Mischa Barton isn't ruling out an O.C. reboot! ET's Katie Krause spoke to the 34-year-old actress, who revealed a number of ways she thinks the teen soap could return. Barton played Marissa Cooper from 2003 to 2006 in the series, before it came to an end the next year. The beloved teen series also starred Ben McKenzie, Rachel Bilson and Adam Brody.
"I think there are ways it could happen for sure. I mean in this industry there's a way to do everything. If you really wanna get The O.C. back, of course we could, of course there's a way," the Spree actress said. "Characters can slightly change or diverge or come back as a cousin. Like, who cares?"
"There's so many million different ways to rewrite something and retell the same story in a slightly different way," Barton continued. "I definitely don't think that that story is dead either because... there's definitely room for an O.C.-esque drama."
Barton's comments are likely to be a welcome perspective for fans who have long assumed that any reunion involving the actress would be impossible, given her character's death at the end of the third season. While Barton said she hopes "the fans were satisfied" with Marissa's conclusion, she also thinks it was time for her to say goodbye.
"There was so much drama on that set that I feel like it had kinda reached its end. Also with Marissa herself as a character, we had done a lot of storylines with her... and that felt like it was doing the character justice," she said. "But I do understand people wanting her to maybe come back and be raised from the dead so that she could be back up to her old antics. In that sense, like, I can relate to people's like need for that. I get it."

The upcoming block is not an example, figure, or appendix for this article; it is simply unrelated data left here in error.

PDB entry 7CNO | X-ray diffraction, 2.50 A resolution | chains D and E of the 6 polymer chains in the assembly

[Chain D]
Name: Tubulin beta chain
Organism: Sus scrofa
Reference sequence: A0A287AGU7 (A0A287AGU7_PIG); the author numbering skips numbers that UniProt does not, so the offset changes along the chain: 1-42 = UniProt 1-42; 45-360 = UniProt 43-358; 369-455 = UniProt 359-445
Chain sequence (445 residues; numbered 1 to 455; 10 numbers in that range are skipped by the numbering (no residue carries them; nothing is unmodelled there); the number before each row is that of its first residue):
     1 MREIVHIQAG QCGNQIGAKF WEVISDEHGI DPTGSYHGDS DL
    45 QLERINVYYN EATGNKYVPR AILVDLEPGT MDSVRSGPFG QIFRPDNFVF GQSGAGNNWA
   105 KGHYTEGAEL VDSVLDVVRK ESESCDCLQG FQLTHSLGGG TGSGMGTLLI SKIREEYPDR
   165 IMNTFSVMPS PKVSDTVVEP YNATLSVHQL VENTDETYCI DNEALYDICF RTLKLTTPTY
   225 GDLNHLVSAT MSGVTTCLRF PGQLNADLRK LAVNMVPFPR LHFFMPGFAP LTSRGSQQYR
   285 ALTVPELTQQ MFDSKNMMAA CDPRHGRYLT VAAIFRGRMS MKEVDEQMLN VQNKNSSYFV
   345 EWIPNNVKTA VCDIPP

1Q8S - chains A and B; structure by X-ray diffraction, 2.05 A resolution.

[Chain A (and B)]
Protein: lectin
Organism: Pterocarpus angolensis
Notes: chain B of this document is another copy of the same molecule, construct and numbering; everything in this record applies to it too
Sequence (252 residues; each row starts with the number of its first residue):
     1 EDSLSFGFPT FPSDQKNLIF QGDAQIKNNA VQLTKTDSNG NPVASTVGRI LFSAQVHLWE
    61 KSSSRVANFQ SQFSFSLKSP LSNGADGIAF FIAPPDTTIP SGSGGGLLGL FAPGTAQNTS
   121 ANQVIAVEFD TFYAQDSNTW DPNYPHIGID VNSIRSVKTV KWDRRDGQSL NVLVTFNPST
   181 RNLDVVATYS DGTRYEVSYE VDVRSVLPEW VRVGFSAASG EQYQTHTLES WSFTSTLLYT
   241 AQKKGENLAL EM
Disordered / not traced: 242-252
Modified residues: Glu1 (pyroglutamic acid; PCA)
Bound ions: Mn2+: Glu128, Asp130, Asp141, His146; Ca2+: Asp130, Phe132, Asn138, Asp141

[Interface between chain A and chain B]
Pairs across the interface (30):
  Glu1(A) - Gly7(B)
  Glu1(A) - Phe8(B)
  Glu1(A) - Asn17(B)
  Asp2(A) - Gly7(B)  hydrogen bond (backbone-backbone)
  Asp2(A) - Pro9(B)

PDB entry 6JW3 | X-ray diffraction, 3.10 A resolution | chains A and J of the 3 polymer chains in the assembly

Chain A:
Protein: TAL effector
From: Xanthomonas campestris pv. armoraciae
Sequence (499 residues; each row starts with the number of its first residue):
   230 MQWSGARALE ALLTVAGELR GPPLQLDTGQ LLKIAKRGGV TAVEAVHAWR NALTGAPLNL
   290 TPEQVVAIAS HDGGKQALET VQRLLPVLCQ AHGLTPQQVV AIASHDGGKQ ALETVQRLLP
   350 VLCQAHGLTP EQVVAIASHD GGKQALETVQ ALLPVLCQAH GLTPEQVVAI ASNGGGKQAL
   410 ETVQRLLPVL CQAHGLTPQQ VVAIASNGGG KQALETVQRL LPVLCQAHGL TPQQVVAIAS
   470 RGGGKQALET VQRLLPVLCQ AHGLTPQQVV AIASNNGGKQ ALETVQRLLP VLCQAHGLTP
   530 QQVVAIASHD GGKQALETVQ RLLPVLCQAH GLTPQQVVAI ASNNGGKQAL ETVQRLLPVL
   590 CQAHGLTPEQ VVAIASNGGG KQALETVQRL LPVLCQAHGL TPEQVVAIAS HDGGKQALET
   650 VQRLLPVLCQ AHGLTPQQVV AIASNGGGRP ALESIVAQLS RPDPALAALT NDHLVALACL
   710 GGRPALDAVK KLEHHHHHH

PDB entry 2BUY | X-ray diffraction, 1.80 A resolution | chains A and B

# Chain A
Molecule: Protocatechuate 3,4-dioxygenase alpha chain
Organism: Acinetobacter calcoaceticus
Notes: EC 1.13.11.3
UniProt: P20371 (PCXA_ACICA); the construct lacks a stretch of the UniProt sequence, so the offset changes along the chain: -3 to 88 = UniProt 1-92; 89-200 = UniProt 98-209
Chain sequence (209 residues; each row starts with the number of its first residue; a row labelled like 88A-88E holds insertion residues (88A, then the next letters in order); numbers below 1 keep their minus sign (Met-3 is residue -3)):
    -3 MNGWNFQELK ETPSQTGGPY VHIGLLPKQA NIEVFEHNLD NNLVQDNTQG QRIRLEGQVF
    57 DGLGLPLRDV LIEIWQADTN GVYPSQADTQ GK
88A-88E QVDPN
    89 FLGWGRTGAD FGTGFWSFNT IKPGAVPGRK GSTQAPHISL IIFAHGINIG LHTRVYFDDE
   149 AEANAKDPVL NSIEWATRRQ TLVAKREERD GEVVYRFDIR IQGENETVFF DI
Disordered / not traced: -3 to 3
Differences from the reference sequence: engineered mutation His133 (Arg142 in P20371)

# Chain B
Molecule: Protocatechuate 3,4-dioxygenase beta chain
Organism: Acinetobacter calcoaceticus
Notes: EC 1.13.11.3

As for that on-set drama she alluded to, none of that happened at the beginning of the show.
"We were having so much fun. I mean we really were. The beginning of that show was super easy," Barton recalled. "The ends of all those shows is where it gets complicated. The beginning was fun and free and carefree and I was new to Hollywood."
"I just didn't know much. I literally left high school and came straight to California and was cast in that role. I had to fight really hard for it too," she continued. "It was an interesting time and place in pop culture. It was a good time."
According to Barton, the atmosphere on set eventually changed because "there was some dating going on, and everybody was young and newly famous, and there was a lot of different storylines to fulfill there too."
"I think bizarrely sets have a lot of drama, especially those big TV shows... There's always gonna be stuff going on. That's just the way it is. People date, people have their own things in their lives going on, and you try not to bring that baggage to set and you try to leave it behind. But that doesn't always work," she said. "You could definitely write a show about the making of the show. That would be plenty entertaining."
In addition to on-set drama, as Barton's time on the show came to a close, her fame had, and continues to have, consequences on her mental health.